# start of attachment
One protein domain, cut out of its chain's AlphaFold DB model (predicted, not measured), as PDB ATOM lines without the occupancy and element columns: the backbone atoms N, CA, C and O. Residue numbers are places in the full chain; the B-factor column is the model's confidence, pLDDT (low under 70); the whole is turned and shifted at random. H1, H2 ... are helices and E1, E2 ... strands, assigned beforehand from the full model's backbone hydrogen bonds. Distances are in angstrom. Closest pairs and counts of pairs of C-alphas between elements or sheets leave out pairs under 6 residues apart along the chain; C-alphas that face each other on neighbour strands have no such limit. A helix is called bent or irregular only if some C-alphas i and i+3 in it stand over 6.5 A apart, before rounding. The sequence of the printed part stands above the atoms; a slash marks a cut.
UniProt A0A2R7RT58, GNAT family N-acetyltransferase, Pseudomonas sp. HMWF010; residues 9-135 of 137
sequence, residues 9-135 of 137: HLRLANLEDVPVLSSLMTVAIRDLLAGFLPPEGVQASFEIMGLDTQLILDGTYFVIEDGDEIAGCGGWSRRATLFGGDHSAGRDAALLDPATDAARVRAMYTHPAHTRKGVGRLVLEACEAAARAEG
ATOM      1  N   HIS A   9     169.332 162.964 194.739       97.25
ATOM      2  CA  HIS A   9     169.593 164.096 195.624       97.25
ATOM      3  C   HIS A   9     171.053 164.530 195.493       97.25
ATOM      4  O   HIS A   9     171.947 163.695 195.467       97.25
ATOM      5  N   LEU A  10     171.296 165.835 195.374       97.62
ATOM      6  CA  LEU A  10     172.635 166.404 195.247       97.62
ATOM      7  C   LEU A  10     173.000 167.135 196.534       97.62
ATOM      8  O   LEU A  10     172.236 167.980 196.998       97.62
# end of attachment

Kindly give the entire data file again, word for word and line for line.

One protein domain, cut out of its chain's AlphaFold DB model (predicted, not measured), as PDB ATOM lines without the occupancy and element columns: the backbone atoms N, CA, C and O. Residue numbers are places in the full chain; the B-factor column is the model's confidence, pLDDT (low under 70); the whole is turned and shifted at random. H1, H2 ... are helices and E1, E2 ... strands, assigned beforehand from the full model's backbone hydrogen bonds. Distances are in angstrom. Closest pairs and counts of pairs of C-alphas between elements or sheets leave out pairs under 6 residues apart along the chain; C-alphas that face each other on neighbour strands have no such limit. A helix is called bent or irregular only if some C-alphas i and i+3 in it stand over 6.5 A apart, before rounding. The sequence of the printed part stands above the atoms; a slash marks a cut.
UniProt A0A2R7RT58, GNAT family N-acetyltransferase, Pseudomonas sp. HMWF010; residues 9-135 of 137
sequence, residues 9-135 of 137: HLRLANLEDVPVLSSLMTVAIRDLLAGFLPPEGVQASFEIMGLDTQLILDGTYFVIEDGDEIAGCGGWSRRATLFGGDHSAGRDAALLDPATDAARVRAMYTHPAHTRKGVGRLVLEACEAAARAEG
ATOM      1  N   HIS A   9     169.332 162.964 194.739       97.25
ATOM      2  CA  HIS A   9     169.593 164.096 195.624       97.25
ATOM      3  C   HIS A   9     171.053 164.530 195.493       97.25
ATOM      4  O   HIS A   9     171.947 163.695 195.467       97.25
ATOM      5  N   LEU A  10     171.296 165.835 195.374       97.62
ATOM      6  CA  LEU A  10     172.635 166.404 195.247       97.62
ATOM      7  C   LEU A  10     173.000 167.135 196.534       97.62
ATOM      8  O   LEU A  10     172.236 167.980 196.998       97.62